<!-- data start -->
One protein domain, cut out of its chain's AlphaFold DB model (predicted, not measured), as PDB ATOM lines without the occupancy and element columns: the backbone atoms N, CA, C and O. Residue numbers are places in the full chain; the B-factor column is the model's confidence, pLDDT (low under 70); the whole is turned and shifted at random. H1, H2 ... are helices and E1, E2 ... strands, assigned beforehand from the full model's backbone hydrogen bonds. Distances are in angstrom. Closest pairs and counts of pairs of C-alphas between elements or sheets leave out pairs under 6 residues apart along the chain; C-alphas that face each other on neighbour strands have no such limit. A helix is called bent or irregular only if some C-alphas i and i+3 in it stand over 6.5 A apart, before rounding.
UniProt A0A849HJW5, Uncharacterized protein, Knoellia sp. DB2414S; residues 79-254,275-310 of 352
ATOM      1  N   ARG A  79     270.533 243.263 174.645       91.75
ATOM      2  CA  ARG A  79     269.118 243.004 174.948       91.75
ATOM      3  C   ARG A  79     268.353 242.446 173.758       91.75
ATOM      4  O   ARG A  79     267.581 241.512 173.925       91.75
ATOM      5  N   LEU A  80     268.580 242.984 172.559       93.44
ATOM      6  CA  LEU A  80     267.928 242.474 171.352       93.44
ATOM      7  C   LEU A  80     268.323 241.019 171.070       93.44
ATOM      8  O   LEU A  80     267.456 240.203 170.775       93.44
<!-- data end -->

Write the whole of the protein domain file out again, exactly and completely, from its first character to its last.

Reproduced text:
One protein domain, cut out of its chain's AlphaFold DB model (predicted, not measured), as PDB ATOM lines without the occupancy and element columns: the backbone atoms N, CA, C and O. Residue numbers are places in the full chain; the B-factor column is the model's confidence, pLDDT (low under 70); the whole is turned and shifted at random. H1, H2 ... are helices and E1, E2 ... strands, assigned beforehand from the full model's backbone hydrogen bonds. Distances are in angstrom. Closest pairs and counts of pairs of C-alphas between elements or sheets leave out pairs under 6 residues apart along the chain; C-alphas that face each other on neighbour strands have no such limit. A helix is called bent or irregular only if some C-alphas i and i+3 in it stand over 6.5 A apart, before rounding.
UniProt A0A849HJW5, Uncharacterized protein, Knoellia sp. DB2414S; residues 79-254,275-310 of 352
ATOM      1  N   ARG A  79     270.533 243.263 174.645       91.75
ATOM      2  CA  ARG A  79     269.118 243.004 174.948       91.75
ATOM      3  C   ARG A  79     268.353 242.446 173.758       91.75
ATOM      4  O   ARG A  79     267.581 241.512 173.925       91.75
ATOM      5  N   LEU A  80     268.580 242.984 172.559       93.44
ATOM      6  CA  LEU A  80     267.928 242.474 171.352       93.44
ATOM      7  C   LEU A  80     268.323 241.019 171.070       93.44
ATOM      8  O   LEU A  80     267.456 240.203 170.775       93.44